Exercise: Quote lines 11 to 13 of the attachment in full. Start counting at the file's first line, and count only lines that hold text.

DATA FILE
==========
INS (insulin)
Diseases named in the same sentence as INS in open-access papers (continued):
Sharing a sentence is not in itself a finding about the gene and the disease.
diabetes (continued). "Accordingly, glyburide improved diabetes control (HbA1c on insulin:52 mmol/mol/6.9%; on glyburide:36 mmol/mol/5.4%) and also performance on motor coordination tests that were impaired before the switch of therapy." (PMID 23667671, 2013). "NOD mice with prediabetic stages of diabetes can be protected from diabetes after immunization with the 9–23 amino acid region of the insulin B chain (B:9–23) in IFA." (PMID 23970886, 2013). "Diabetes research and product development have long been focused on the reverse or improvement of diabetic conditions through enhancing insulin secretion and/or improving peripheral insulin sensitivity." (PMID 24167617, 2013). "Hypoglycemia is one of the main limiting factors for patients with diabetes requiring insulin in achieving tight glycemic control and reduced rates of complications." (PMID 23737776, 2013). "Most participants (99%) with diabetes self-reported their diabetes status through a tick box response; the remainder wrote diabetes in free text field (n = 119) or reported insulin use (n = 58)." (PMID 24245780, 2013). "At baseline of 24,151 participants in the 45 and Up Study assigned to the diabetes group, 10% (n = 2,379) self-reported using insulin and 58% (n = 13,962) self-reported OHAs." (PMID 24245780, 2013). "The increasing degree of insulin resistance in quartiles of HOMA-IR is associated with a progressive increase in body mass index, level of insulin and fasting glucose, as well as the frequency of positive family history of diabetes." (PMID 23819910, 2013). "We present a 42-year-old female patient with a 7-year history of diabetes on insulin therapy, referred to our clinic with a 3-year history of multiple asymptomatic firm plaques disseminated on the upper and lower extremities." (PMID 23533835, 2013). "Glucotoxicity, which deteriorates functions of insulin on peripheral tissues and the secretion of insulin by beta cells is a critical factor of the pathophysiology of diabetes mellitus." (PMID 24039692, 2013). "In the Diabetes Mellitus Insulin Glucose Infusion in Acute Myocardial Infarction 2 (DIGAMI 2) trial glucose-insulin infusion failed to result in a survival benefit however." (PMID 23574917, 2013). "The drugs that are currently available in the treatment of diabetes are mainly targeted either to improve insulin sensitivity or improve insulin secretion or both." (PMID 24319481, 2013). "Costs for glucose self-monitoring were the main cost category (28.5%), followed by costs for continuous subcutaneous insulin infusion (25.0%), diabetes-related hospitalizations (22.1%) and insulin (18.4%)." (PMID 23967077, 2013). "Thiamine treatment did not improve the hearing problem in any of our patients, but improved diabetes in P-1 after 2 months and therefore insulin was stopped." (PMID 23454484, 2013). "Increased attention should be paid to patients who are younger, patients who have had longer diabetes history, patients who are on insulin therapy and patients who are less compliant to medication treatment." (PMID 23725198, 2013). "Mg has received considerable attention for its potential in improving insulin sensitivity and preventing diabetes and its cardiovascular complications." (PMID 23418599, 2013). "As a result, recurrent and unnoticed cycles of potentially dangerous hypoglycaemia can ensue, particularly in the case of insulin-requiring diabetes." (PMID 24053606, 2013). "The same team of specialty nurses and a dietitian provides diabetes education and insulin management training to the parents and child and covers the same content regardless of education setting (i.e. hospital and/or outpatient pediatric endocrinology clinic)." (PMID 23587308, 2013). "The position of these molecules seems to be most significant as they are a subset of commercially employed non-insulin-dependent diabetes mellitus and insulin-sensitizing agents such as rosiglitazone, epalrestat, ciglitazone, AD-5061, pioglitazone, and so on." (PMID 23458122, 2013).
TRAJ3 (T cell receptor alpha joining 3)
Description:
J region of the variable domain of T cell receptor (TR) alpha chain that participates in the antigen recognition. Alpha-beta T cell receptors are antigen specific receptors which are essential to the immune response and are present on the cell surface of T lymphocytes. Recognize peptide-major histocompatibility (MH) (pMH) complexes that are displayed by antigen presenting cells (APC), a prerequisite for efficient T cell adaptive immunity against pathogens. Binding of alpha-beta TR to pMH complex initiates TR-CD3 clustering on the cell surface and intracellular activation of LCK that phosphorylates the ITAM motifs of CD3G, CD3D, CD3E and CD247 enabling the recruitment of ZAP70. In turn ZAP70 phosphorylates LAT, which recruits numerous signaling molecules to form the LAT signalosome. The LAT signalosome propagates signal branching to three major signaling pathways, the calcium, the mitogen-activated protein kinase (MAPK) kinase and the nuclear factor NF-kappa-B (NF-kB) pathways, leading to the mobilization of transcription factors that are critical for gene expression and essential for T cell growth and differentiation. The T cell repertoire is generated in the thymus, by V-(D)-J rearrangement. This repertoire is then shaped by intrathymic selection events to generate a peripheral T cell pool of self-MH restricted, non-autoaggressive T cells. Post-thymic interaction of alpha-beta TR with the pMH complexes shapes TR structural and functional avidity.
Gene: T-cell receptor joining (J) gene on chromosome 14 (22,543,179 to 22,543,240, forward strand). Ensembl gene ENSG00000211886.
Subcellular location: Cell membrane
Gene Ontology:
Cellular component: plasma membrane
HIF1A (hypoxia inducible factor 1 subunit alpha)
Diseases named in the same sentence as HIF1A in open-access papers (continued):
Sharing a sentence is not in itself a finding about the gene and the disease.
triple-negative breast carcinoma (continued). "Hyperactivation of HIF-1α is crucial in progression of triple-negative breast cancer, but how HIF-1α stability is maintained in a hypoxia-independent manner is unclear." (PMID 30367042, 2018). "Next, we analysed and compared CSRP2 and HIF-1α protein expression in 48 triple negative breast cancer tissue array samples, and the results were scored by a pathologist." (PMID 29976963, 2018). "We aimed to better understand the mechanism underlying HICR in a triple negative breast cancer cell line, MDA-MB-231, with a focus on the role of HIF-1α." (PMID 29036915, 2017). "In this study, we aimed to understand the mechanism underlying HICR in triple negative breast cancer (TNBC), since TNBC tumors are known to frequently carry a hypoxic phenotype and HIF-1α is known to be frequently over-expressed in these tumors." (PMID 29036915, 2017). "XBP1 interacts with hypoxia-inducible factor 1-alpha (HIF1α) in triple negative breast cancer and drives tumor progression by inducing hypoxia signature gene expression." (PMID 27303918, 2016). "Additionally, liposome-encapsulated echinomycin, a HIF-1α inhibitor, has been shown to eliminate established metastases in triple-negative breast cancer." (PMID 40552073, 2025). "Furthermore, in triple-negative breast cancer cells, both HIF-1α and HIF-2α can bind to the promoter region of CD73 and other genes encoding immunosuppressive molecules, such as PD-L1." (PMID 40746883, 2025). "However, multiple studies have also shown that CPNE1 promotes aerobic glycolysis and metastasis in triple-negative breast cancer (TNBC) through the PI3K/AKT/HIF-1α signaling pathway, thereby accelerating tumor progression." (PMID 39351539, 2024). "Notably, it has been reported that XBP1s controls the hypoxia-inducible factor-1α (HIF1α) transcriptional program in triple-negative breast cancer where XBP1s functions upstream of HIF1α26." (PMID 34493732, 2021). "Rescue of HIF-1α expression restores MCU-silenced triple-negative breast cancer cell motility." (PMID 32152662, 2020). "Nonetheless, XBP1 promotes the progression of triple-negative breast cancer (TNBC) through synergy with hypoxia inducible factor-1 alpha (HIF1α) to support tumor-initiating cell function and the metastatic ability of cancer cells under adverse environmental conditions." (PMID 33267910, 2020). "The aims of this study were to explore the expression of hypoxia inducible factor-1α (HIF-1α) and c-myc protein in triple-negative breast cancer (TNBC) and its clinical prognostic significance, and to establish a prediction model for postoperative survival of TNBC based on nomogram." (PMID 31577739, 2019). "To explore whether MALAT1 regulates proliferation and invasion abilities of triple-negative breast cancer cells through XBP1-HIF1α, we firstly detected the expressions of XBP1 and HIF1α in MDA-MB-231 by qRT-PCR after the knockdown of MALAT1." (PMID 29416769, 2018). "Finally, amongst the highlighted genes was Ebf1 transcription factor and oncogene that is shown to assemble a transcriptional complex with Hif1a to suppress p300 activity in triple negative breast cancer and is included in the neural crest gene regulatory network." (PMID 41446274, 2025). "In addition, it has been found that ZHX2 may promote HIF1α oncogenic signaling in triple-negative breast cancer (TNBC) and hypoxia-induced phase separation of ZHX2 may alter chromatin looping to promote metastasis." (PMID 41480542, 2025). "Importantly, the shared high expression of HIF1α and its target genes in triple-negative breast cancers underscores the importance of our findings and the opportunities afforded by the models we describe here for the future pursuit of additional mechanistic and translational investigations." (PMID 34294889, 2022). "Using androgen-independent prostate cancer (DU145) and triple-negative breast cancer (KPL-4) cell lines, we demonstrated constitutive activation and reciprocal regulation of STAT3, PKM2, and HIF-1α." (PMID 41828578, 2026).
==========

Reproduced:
Cellular component: plasma membrane
HIF1A (hypoxia inducible factor 1 subunit alpha)
Diseases named in the same sentence as HIF1A in open-access papers (continued):